“Long guns in the mighty .45ACP”

Dillon Blue Press, page 79.

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3 Responses to “Long guns in the mighty .45ACP”

  1. Lyle says:

    Nice write-up, Oleg. Being somewhat interested in a PCC, I went to the cmmg web site to look for the Guard. They only want to sell me a Resolute for two thousand dollars. Spending several minutes poking around trying to find pertinent information, I found no Guard, and no mention of caliber in the PCCs. I’d have to get more determined to find it.

    A pet peeve if mine is displayed in that web site, and unfortunately it’s not uncommon; “Check out or Millenium series, our Galaxy series, and our Pago-Pago series!”
    OK, but how do I know what to click on when you’re not telling me what they are? The format is designed for those who already know the product line, i.e. it’s designed by a webmaster who knows a lot about flattering the business owner with nice graphics, but nothing about serving the wants and needs of the shopper visiting for the first time.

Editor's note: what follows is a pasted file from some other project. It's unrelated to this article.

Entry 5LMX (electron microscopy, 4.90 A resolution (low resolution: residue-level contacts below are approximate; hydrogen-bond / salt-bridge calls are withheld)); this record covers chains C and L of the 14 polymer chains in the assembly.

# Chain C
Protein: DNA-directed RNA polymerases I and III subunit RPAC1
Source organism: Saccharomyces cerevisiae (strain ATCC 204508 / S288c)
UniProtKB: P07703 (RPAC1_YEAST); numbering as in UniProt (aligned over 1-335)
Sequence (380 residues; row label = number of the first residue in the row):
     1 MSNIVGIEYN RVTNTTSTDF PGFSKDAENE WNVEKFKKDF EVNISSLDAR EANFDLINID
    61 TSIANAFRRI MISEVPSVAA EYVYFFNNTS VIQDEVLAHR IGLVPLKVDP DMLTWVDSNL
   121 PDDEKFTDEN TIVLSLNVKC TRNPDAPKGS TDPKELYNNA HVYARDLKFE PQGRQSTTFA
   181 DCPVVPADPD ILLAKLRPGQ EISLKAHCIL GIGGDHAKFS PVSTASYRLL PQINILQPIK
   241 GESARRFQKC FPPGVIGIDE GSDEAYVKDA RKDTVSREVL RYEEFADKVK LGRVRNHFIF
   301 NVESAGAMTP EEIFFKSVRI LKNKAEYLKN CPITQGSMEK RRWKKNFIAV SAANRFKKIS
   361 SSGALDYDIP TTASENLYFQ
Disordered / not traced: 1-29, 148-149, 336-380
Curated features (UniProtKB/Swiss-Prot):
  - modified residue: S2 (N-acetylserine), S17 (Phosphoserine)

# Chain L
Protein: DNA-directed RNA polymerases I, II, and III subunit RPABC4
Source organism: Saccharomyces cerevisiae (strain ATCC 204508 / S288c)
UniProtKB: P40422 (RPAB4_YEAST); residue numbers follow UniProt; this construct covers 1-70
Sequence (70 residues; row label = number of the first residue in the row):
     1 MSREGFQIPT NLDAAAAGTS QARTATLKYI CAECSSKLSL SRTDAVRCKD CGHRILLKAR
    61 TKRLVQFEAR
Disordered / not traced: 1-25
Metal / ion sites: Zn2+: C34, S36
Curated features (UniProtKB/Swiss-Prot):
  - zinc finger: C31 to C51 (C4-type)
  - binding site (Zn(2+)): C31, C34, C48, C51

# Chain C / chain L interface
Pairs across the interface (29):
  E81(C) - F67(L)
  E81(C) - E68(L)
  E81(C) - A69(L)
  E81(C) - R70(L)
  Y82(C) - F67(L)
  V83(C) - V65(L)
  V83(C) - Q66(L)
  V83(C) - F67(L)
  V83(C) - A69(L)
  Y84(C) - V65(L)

So I have to click, scan, read, go back, click, scan, read, go back…and eventually, maybe, I can find a 45 ACP carbine and maybe, for all I know, they haven’t got it up on the web site yet, but it’ll take me half an hour to either find out or find out that I haven’t found out.

  2. C-90 says:

    The mighty .45 acp in long guns? Uh look at the trajectory and fps at 100 yrds. past that you’d need to find a ridealong.

  3. Ray says:

    The Thompson and M3/M3A1 both had a maximum effective range under 100 yards. The European term “Machine pistol” fits far better than anything else. The drum mag is so noisy and so jam prone that almost 300000 of them were simply abandoned by both the British and US. I cannot find a single photo of one carried in combat after mid 1943. The only use for a .45ACP carbine is as a suppressive fire weapon or one for CQB/Jungle warfare, and even them only on full auto.

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